3. As leaders are human they will surely have problems with their fellow leaders. At such times they must bring up the problems with their fellow leaders rather than taking it to the larger community. “Rabble-rousers” cannot be leaders.
  4. Leaders have to ensure that the group they lead is in harmony with the wider body of which they are a part. Therefore they must keep their team aware of YFC happenings outside their own YFC group and also of happenings in the church at large. They must also communicate the broader vision of YFC to their team members so that they know that they are part of a larger body. Often leaders say, “My people are mad about what is happening in this division.” But usually the leader is the one ultimately responsible for that attitude. It is his or her responsibility to bring up these problems with the other leaders and be satisfied that they are being adequately dealt with. In other words they have a major part in ensuring the unity of the national movement.


In my years in YFC the last four issues mentioned which relate to unity have been the most emotionally draining responsibilities I have had. They have also been areas where I feel I have often failed to give proper leadership.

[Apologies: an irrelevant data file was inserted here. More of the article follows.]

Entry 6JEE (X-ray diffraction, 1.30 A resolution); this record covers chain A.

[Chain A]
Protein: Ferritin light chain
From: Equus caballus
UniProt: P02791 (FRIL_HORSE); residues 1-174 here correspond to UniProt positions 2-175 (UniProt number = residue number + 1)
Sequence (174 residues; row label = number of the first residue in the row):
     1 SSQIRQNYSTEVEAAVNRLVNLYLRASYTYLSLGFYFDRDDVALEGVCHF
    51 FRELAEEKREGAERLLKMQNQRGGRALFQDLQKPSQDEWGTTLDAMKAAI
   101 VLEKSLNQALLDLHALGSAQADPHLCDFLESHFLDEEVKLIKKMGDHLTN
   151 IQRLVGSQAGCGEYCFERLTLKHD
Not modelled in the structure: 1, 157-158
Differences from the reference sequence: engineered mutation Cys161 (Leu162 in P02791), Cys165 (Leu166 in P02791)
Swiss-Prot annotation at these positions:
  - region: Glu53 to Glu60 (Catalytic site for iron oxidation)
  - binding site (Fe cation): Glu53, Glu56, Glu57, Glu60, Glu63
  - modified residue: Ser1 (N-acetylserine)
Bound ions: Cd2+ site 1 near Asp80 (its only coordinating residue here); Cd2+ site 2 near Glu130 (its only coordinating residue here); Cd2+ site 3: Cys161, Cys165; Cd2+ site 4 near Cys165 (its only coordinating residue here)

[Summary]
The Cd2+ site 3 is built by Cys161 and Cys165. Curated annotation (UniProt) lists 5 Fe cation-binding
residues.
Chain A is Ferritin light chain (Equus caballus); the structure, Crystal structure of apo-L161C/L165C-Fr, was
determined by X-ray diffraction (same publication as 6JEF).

I suppose when we read this we will get frustrated and will want to cry out with Paul, “Who is equal to such a task?” (2 Cor. 2:16). As I read this I see so many areas where I have failed. We must remember that God uses us despite our weaknesses so that all the glory goes to the Lord (1 Cor. 1:26-31). Paul says that we have this ministry because of God’s mercy, not because of our abilities (2 Cor. 4:1). Ministry is done entirely by the enabling of God who uses us despite our weaknesses. None of us are perfect leaders, but we must all have standards to aspire to.





Also we must remember that the Bible does speak of giftedness being related to the call we have, and that different people have different callings. Therefore we can assume that leadership is also usually a calling related to giftedness. Thus when appointing leaders it would be good for us to look whether the person has a calling to leadership. Romans 12:8 presents leadership as a spiritual gift, thus implying that not all Christians have that gift. A person gifted for leadership should usually be fairly capable of a majority of the abilities mentioned above. So the calling to leadership is an important requirement in the appointment of leaders.



godliness, Christian character and behaviour


But more important than everything mentioned above are the qualifications related to godliness, Christian character and behaviour as Paul’s instructions on the appointment of elders makes clear (1 Tim. 3:1-13; Tit. 1:5-9). That, however, is not a topic covered in this study. I have dealt with that in my book, Leadership Lifestyle: A Study of 1 Timothy.